In his State of the Union address, President Obama noted that although America invented solar energy technology, we have fallen behind countries like Germany and Japan in producing it. He is right of course.
I remember when America was leading the pack on clean energy in the 1970s. We abdicated that leadership thanks to the influence of a fossil fuel industry with deep pockets and friends in the White House. But Obama reminded us of an important aspect of the American character: ingenuity. We are a nation of innovators, and we can harness that resourcefulness again to build a better future.
I saw that ingenuity emerge three decades ago, when the promise of renewable energy became clear to many of us. We were so eager to spread the word about solar power that we created "Sun Day," the solar equivalent of Earth Day. We had events from Maine to Chicago to the Lincoln Memorial in Washington DC. I even got the Mormon Tabernacle Choir to participate in one event.
People were just starting to get excited about pollution-free power, but then Ronald Reagan became president and the solar panels came off the White House and the policies promoting renewable energy were stripped from the books.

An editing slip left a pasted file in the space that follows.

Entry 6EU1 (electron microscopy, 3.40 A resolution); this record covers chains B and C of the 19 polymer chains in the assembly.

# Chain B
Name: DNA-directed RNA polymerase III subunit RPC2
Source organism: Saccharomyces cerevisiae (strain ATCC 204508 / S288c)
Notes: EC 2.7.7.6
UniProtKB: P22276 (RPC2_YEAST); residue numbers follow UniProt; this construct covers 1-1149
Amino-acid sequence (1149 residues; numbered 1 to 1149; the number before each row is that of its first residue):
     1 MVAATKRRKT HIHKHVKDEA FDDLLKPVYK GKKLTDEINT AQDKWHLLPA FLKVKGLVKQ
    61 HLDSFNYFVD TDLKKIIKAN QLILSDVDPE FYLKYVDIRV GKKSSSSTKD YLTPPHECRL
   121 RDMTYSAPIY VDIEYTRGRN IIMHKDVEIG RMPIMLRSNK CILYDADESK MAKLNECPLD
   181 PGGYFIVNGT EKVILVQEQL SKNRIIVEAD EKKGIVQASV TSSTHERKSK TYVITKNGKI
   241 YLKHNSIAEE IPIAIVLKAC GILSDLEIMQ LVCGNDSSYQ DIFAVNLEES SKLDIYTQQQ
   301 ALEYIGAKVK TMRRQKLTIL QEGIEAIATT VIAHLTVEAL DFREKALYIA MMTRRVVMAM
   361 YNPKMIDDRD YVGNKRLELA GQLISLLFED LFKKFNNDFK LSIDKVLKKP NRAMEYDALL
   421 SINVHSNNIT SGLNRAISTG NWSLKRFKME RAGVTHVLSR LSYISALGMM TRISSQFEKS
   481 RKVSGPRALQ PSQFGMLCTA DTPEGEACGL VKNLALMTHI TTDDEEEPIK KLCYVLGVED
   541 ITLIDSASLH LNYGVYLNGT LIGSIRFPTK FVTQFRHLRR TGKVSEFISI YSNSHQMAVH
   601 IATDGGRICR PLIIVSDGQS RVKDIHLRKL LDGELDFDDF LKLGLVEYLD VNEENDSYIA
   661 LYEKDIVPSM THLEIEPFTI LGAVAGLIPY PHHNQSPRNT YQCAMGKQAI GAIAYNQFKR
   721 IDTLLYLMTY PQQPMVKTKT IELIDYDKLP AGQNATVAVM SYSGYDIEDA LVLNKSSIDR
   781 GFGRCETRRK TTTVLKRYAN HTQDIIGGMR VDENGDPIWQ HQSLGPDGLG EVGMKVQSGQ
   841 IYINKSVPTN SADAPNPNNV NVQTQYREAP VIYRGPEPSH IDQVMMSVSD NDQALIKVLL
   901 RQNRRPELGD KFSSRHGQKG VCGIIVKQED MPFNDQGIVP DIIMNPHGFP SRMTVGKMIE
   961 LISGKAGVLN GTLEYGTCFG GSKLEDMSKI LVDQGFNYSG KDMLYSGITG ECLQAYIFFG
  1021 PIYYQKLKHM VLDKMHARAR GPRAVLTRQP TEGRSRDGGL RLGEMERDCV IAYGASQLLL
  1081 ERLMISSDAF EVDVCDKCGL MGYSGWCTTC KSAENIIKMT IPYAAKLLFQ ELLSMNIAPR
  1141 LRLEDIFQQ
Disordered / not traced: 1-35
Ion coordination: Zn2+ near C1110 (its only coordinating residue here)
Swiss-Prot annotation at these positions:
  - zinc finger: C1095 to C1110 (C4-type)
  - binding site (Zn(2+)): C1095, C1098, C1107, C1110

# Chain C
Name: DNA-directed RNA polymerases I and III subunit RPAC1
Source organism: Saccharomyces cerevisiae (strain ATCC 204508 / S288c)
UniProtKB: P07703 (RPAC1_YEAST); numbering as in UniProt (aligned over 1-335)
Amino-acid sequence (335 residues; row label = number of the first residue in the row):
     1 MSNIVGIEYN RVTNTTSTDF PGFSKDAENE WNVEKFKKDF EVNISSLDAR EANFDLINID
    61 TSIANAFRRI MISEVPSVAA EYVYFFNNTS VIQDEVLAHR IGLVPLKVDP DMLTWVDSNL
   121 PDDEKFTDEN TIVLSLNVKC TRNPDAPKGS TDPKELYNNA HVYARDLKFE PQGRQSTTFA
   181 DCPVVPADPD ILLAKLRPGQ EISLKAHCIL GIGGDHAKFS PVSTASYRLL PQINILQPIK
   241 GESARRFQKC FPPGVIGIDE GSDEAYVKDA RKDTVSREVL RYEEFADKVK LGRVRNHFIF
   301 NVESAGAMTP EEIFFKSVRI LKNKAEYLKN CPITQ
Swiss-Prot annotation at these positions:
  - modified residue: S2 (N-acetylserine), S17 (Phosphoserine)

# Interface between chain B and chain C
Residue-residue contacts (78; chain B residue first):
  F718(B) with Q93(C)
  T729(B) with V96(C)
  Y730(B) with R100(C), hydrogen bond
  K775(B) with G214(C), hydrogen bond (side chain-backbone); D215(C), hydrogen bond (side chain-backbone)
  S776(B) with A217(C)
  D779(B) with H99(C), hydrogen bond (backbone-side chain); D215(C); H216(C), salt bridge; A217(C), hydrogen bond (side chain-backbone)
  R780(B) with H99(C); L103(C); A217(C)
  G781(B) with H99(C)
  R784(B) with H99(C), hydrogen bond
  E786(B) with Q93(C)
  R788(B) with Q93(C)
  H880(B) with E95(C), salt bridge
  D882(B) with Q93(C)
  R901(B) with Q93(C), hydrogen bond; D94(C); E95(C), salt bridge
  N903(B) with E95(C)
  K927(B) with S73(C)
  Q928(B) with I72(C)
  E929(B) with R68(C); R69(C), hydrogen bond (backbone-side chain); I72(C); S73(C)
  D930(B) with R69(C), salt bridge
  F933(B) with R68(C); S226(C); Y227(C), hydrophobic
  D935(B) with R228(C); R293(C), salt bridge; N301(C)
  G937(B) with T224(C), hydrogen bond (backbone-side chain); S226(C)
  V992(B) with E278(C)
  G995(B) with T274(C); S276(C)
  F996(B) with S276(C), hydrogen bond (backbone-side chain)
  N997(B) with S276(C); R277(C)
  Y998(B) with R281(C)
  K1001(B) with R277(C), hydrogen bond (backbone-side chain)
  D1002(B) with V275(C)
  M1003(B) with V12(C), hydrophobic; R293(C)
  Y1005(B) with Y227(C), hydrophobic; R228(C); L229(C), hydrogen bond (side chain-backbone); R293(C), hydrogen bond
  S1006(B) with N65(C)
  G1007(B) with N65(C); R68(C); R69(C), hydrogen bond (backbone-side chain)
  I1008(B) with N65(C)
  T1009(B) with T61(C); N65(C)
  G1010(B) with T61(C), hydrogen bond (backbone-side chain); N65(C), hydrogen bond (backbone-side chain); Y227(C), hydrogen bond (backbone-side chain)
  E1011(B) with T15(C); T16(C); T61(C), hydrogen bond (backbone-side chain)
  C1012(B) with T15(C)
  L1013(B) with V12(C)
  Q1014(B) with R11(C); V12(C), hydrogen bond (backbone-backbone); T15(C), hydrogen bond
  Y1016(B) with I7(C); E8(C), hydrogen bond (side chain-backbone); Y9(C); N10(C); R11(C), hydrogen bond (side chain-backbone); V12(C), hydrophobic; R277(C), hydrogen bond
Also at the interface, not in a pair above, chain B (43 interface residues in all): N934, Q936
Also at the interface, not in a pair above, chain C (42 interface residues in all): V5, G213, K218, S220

That same year, a short documentary I produced came out called The Solar Film. The people interviewed in film say they like how solar power cuts down on their bills, doesn't have to be imported, and makes them worry less about terrorists. All of those benefits remain extremely relevant today, but we have lost three decades in the effort to extend them to more Americans.
I was too early in my efforts to promote solar power, but now is the time. We are getting a second chance -- another American trait. If we don't seize this moment, we will be too late to get the competitive advantage in a global marketplace, too late for the economic dividends, and too late to stave off the worst of global warming.
The Obama administration wants to see America double our supply of renewable energy in the next three years. Many lawmakers want to pass a national renewable portfolio standard, which would require a certain percentage of our country's electricity generation to come from clean sources like solar and wind. Congress will likely vote this year on a bill to limit global warming pollution that will dramatically expand the market for clean power. These are the kind of bold, visionary actions we need right now. I urge you to call on your representatives to support them.
In this time of economic crisis and uncertainty, I am reminded of being a child during World War II. I have no nostalgia for the turmoil and suffering of those days, but I do recall the communal effort, the sense that we all rallied around to support the greater good. Today we are trying to achieve the greater good of shared prosperity, and I believe it will be built on a clean and affordable energy economy. With enough resourcefulness, I know we can do it this time around.